Bucks New University research into Facebook and mental health conditions
Facebook can help people recover from mental health problems but it needs to be used cautiously and strategically as it can also make symptoms worse, new research shows:
– Can make people feel less alone and help rebuild their identities
– Provides a less threatening means to communicate
– But problematic for people with psychosis and paranoia when unwell
– Participants had learned to use Facebook strategically to protect and enhance their mental health
The effects of Facebook on ‘severe and enduring’ mental health conditions has not previously been studied in depth.
Dr Keelin Howard told the British Sociological Association’s annual conference in Glasgow today [Wednesday 15 April] that users she interviewed found their paranoid, manic and depressive symptoms could worsen as well as improve
Dr Howard, of Buckinghamshire New University, carried out research with 20 people aged 23-68 who had experienced conditions such as schizophrenia, bipolar disorder, depression and anxiety.
She told the conference that social media like Facebook could provide a source of social support and connection, important for recovery. Some participants were positive about Facebook, saying it helped them recover by making them feel less alone, allowing them to express themselves and be part of an online community.
“It’s like a mate sitting next to you,” one told her. “It makes me feel like I’m not alone.” Another said: “My friends are important to my mental health – sometimes I feel like I need to say what’s on my mind and Facebook is one way of doing it.”
Some participants had found that constructing a Facebook profile had played a part in rebuilding their identities after a mental health crisis, so facilitating their recovery.
Dr Howard said: “Many participants spoke of the way Facebook could enhance their mood through keeping up with their friends, and through receiving positive self-affirmation when other people liked or left comments on their posts.”
Facebook provided some with a less threatening means to communicate, gain and give peer support when ‘face-to-face’ communication was too intense.
But some participants also said it had worsened their condition, said Dr Howard. “All participants who experienced psychosis and dealt with paranoia had found Facebook particularly problematic when unwell. It often exacerbated or triggered feelings of paranoia, leading to an increase in delusions or psychotic thinking.
“Some became distressed that others’ posts were aimed at them, whilst others became paranoid about how others would react to their posts. All participants with diagnoses of schizophrenia felt that Facebook was harmful when they were unwell.”
One told her that he had believed he was under surveillance by mental health services via Facebook: “I was convinced that all the workers and nurses had been reading my Facebook page. I felt I was being watched and spied upon by people whose ultimate goal was to either kill me or drive me insane completely.”
Dr Howard said: “Participants who identified as having bipolar disorder found that while manic they were far more active on Facebook and had posted things that they later regretted. They felt embarrassed by their comments and felt that it led to people misunderstanding them. One said ‘I hung my head and deleted everything.’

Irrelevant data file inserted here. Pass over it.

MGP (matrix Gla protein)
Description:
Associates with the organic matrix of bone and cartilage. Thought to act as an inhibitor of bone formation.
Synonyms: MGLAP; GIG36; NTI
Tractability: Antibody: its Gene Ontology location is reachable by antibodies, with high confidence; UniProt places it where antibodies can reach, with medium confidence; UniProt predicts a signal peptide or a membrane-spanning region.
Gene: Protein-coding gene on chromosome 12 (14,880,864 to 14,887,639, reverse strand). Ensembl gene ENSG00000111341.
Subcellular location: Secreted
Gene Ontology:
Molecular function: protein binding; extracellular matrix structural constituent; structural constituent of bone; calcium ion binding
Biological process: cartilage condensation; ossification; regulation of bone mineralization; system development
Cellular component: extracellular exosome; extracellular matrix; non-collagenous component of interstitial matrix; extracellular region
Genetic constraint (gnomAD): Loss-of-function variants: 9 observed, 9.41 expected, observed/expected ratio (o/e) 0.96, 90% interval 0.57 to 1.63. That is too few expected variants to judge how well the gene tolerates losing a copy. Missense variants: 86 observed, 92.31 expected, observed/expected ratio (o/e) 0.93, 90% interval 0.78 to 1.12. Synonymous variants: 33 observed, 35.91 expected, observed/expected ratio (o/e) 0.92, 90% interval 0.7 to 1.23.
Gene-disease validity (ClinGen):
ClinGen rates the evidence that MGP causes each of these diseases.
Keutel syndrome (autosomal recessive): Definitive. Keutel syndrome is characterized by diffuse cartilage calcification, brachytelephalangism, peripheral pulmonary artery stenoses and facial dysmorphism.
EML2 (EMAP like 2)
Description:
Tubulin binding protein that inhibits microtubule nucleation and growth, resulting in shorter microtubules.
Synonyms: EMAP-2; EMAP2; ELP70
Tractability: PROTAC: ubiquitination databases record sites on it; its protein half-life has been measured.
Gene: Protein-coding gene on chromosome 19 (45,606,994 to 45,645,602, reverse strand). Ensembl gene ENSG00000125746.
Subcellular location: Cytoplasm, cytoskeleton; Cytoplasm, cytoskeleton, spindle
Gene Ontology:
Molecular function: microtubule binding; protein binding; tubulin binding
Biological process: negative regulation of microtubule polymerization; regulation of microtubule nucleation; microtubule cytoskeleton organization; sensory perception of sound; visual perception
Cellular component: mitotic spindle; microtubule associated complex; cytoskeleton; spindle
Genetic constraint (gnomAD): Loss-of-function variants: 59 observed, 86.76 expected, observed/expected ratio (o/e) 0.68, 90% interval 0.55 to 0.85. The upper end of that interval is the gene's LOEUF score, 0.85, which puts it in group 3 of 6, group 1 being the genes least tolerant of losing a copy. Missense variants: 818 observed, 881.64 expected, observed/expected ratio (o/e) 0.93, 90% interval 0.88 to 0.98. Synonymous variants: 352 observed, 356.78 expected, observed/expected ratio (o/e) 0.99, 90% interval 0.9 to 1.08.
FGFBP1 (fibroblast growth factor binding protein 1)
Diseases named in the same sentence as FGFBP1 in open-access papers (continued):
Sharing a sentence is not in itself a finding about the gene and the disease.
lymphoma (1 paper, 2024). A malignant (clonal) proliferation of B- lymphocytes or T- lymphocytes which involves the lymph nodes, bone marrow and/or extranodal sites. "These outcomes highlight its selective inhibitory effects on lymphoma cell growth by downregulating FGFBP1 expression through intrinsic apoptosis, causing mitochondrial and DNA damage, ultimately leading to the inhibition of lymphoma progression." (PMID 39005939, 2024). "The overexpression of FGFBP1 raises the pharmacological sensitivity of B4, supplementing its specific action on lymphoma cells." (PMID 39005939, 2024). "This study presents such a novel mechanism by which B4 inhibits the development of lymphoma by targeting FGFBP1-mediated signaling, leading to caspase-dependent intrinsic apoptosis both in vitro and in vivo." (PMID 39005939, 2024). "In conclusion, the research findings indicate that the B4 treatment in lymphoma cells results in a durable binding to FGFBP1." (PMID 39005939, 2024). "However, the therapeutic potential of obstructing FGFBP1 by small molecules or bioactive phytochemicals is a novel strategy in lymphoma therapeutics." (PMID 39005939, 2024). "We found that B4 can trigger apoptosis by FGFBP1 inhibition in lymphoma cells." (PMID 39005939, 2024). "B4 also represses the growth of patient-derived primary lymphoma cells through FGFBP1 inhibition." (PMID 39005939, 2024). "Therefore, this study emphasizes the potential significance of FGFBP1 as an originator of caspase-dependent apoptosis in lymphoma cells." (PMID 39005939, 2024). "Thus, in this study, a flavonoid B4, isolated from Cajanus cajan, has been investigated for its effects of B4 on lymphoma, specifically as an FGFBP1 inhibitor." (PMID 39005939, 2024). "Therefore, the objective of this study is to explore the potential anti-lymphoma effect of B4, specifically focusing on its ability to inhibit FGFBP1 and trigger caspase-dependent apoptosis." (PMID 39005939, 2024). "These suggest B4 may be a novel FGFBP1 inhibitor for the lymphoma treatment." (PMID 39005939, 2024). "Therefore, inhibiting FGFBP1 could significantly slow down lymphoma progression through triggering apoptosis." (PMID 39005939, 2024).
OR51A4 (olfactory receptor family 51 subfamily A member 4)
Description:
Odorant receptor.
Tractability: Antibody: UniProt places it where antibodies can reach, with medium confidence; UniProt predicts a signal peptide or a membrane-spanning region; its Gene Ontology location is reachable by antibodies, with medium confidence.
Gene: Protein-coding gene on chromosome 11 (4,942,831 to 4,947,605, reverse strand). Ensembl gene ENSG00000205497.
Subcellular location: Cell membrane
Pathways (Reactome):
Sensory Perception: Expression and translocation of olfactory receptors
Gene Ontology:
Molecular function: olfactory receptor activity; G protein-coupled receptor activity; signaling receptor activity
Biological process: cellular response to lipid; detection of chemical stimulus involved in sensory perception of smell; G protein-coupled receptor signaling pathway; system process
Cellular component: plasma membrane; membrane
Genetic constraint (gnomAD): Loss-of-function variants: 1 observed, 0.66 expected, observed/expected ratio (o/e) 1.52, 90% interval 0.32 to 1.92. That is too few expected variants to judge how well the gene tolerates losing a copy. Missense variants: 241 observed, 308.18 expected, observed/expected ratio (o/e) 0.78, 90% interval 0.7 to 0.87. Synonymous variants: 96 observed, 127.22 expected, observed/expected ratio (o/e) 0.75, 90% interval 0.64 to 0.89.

“Several participants said that Facebook use led to anxiety, but one described it playing a part in severe anxiety as fellow students shared about their exam preparation, exacerbating extreme anxiety that then led to panic attacks.”
Dr Howard said that users could mistake the tone of written comments on their page and feel rejected, or that their privacy had been invaded. Some had experienced online bullying.
“Some felt inundated by the large amount of information and emotions from so many people at once on Facebook. This could lead to over-activity, being affected by others’ moods or finding that relative strangers knew personal information about them. The fact that posts were public and traceable led to feelings of vulnerability for some participants.”
“Participants found that Facebook could be a vehicle both for challenging the stigma around mental health as well as a place where prevalent stigma around mental health conditions could make survivors feel more vulnerable or reticent.”
However, over time many learnt how to use Facebook wisely. One told her: “When you first sign up for Facebook there’s no guidebook – you learn as you go along, and maybe there are things that make you paranoid and maybe that make you scared or trigger symptoms or delusions. So you have to work out how you’re going to deal with it in this situation.”
Dr Howard said: “All participants used Facebook strategically having learnt over time and through experience to protect and enhance their mental health and well-being as well as of others. They had developed a variety of protective strategies, such as only ‘friending’ close and trusted friends and taking Facebook breaks.
“Several participants had learnt to anticipate the effects of Facebook use on their mental health particularly during episodes of illness. One participant had put in place a plan – she had given her sister her Facebook password and put it in writing that she should change this password to prevent her using Facebook if she became manic.”
Dr Howard said, “There is very little research that has explored the effects and issues of Facebook use for people who have experienced mental health issues, particularly for those who may be survivors of severe and enduring mental health conditions. I am planning further research with a larger sample based on some of the themes emerging from this piece.”
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